Posted on June 28, 2007
Midnight Flash Game Design #4: The Cold, Clammy Grip Of Reality
Well, my plans for working an hour a night on a game in June were completely thwarted by reality. After 3 days of development, a friend of Jeff and mine requested help to finish a project. We spent nearly 7 days helping to build this game for the Bridezillas TV show. We only worked for about 54 hours programming and debugging, but that was spread over a week, and with that development, and the ensuing issues with my family afterwards (“you spent the whole weekend working on that game!”) I lost nearly 2 weeks of development time for Fireworks Blast Challenge.
This is the reality of Midnight Game Development. When you give yourself such a slim margin for error (27 hours in 27 days), anything that gets in the way has the potential to be ruinous. Right now, on June 28th, with 3 days to go, I have only spent 6 hours working on Fireworks Blast Challenge in the month of June. My dream of having a fun game completed by the 1st of July, that could become viral by the 4th, is almost completely destroyed. However, I’m still pushing to get something done.
In this build I have added the edited music loop (taken from the public domain music source I mentioned a previous entry) , added fancy background graphics for the night-time (modified from some royalty-free photographs), added a scoreboard, and limited the firing of Red,White and Blue shells to the [z][x][c] keys respectively.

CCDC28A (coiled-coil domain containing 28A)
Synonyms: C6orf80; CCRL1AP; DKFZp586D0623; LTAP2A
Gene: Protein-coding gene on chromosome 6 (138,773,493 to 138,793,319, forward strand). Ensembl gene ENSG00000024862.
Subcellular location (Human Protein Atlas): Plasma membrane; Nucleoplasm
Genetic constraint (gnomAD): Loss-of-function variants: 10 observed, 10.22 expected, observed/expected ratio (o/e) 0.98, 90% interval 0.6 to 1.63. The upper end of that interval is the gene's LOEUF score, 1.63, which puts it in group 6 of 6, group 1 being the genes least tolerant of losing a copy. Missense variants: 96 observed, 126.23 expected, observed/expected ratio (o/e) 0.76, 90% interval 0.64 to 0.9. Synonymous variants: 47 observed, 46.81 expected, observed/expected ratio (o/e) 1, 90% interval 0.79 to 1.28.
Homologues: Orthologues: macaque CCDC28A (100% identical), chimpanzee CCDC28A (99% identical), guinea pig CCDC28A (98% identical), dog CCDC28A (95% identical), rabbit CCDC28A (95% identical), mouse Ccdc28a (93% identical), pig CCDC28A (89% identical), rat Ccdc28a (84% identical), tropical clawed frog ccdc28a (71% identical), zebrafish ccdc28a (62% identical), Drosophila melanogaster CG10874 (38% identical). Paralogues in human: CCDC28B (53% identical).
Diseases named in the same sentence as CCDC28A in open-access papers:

I’m now working on the next build that will turn this thing into a real game. The reality of this has also hit me pretty hard. Some of the issues I’ve discovered are:
1. Shooting as many fireworks as possible is fun, trying to hit targets turns the game into a sub-par “Missile Command”
2. The keyboard+mouse controls seem to work, but are difficult to learn. Adding mouse control turns the game into “Whack-A-Mole”, which is something I’m desperately trying to avoid.
3. I want to have some “background” fireworks going off, timed to the music loop. To do this dynamically, it would require some kind of real-time audio spectrum analysis. This is not possible in Flash 8/AS2, but it is a feature of the Sound object in Flash 9/AS3. However, if I re-do the game in Flash 9, I will be set-back even further.
So there you go. I don’t feel like a failure. I just feel like a victim of reality. The month is not up yet though, and if I give myself until July 3rd, I still have a chance to create a working, viral game. The next week will be very interesting for me.